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Kicking a Spouse Out of the Home

I watch the search requests that bring people to this site and a recent one brought up a difficult issue.  The person wanted to know if the wife could be “kicked out of the house.”  This question is similar to another one I frequently get which is whether there is any problem with changing the locks to try to keep the other spouse out of the home.

In the absence of violence between the spouses, it is difficult to get a judge to order one of them to vacate the home.  I recall one case where the wife claimed the husband was emotionally abusive and “burned her blanky.”   I don’t recall the exact details of the blanky-burning but at the hearing they came across as childish but not dangerous and the judge denied the wife’s request for exclusive possession of the house.      

The only situation where I have been able to do it in the absence of domestic violence is where one spouse has been unfaithful and there is strong evidence of it.  In one case the wife had been engaged in a long-term, same-sex relationship and the husband stumbled upon some explicit photos of the two women engaging in oral sex.  In another, the wife was committing adultery and we had very some graphic emails between her and the boyfriend talking about what they had been doing.  

If there is domestic violence, the victim can apply for a protective order.  The protective order will grant them exclusive possession of the marital residence.  That means that if the excluded spouse comes onto the property, the spouse who was granted possession can call the police, show them the order and the police will direct the violating spouse to leave.  If the spouse was served with the protective order before coming to the home they will be charged with the crime of violating it.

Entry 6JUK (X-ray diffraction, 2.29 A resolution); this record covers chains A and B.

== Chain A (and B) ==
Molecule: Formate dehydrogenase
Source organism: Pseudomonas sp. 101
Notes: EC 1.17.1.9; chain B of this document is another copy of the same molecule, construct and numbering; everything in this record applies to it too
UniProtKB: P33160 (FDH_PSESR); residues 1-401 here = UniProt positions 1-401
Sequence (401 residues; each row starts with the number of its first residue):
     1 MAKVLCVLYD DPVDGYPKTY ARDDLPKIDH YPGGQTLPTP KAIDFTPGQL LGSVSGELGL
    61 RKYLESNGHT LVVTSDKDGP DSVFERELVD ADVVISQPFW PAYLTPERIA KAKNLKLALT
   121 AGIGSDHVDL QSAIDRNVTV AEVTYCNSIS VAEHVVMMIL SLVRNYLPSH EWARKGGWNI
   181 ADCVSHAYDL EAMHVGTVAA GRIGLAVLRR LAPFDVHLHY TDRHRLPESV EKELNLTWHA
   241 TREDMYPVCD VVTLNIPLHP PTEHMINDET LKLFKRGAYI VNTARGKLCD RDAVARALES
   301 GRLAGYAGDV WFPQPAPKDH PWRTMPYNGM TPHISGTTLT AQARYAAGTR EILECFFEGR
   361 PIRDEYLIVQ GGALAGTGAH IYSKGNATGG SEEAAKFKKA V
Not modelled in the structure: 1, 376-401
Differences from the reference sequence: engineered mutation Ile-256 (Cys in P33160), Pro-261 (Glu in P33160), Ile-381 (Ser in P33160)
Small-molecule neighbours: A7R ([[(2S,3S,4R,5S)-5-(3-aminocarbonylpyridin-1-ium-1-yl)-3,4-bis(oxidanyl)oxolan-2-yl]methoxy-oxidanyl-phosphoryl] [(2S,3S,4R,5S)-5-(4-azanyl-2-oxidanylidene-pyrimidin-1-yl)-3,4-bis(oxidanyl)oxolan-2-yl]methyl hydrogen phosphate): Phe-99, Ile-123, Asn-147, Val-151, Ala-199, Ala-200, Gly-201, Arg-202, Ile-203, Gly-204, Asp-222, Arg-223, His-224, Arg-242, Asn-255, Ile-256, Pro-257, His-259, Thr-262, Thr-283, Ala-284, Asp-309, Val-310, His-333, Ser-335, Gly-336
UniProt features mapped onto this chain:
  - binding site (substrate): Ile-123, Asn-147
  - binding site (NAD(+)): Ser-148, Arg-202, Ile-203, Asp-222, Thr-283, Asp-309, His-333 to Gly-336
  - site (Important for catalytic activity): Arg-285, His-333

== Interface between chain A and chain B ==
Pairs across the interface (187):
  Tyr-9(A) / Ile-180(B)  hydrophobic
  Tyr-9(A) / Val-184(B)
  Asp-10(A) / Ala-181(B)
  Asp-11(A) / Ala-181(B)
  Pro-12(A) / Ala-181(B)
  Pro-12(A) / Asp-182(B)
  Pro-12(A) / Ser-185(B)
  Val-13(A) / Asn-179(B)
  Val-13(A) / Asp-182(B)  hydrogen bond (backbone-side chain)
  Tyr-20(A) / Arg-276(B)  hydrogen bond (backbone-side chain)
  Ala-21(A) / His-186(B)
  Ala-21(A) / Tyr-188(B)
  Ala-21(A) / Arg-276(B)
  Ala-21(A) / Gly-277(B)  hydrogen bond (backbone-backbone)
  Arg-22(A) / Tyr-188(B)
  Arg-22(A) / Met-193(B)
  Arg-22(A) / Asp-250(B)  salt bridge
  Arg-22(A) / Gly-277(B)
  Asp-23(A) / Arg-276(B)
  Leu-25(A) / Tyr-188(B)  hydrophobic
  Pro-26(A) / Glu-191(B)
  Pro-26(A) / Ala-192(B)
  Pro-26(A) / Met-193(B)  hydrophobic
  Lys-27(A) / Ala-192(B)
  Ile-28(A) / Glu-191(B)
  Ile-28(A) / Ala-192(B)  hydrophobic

Where the parties own the home jointly, changing the locks is not illegal.  All the change accomplishes, however, is to make it take longer for the other spouse to get in.  As an owner, they can break a window to gain entry.  Destroying your own property is not a crime.   The two spouses could theoretically engage in a locksmith duel with each changing the locks on the other in an endless tit for tat because they have equal rights.

In the case of apartments the matter of possession is more complicated because neither party owns the place.  Breaking a window is destruction of the landlord’s property and illegal.  The locks belong to the landlord and you don’t have the right to change them.  So not renewing the lease in both names may be the best you can do.   

When the family is living in government housing, the non-service member spouse may be at a disadvantage.  If the service member moves out, the government can reclaim the premises forcing the remaining spouse to move as well.  This can be a hardship if the remaining spouse is a mother with young children.  

When the wife is the initiator and the husband consults me about what to do, I tell them they don’t have to move out just because the wife wants it.  I also tell them that if they stay they face a risk that the wife may make a false claim of domestic violence to get them out.  If the wife is an honest person who would not stoop to that, then my recommendation is to decline the invitation to leave.

As always, reaching an agreement about who will live where is the best option.  If the other spouse won’t make a deal, though, you may have to move out yourself.  I have had several cases where the husband was a layabout and not pulling his weight but refused to move out.  The wives in both cases had to be the ones to get a new place.  

About the Author

Robert Jeffries
Robert Jeffries
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